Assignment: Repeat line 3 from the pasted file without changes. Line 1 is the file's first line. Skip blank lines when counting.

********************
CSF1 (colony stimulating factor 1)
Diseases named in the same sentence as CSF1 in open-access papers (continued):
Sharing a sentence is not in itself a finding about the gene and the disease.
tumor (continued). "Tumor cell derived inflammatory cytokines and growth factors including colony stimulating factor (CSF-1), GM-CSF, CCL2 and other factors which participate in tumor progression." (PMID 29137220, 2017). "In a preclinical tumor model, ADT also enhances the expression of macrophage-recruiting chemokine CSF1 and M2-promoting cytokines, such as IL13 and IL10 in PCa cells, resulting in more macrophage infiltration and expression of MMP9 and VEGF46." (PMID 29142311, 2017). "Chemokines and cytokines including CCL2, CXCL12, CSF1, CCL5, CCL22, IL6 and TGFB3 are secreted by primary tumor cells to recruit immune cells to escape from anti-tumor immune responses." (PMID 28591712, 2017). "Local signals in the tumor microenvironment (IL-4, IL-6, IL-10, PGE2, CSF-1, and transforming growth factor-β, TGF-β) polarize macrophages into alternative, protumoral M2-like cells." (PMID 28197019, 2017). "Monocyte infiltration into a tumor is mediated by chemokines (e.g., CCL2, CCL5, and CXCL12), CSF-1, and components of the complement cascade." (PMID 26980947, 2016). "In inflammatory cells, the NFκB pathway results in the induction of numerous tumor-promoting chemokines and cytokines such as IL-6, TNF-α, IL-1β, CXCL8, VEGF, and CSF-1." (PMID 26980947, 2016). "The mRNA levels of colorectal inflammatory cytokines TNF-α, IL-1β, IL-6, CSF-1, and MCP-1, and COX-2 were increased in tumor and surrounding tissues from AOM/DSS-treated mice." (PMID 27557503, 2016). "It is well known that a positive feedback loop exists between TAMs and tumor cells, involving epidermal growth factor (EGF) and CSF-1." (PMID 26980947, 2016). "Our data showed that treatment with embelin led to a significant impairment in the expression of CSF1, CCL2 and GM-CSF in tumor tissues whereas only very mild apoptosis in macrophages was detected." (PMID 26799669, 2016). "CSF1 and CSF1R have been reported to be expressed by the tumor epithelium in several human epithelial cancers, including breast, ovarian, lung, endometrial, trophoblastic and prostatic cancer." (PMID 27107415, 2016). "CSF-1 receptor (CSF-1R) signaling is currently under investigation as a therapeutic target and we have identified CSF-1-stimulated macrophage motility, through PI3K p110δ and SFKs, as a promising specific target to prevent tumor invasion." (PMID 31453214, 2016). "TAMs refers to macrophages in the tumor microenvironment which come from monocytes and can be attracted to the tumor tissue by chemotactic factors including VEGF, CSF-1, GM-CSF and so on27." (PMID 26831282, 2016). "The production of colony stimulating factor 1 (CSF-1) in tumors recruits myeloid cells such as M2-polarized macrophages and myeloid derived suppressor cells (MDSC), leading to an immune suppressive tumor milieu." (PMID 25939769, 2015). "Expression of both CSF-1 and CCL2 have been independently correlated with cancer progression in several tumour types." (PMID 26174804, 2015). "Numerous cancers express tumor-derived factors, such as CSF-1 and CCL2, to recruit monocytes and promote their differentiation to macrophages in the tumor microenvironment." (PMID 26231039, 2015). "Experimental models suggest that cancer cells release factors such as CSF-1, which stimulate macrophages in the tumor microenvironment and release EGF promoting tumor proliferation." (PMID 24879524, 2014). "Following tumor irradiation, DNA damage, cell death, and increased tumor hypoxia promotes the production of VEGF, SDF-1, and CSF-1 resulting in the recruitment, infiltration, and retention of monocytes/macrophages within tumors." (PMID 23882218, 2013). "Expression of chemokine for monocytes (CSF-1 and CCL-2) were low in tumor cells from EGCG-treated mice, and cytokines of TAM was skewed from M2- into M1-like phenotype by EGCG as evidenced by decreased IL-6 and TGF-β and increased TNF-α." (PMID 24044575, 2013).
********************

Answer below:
Sharing a sentence is not in itself a finding about the gene and the disease.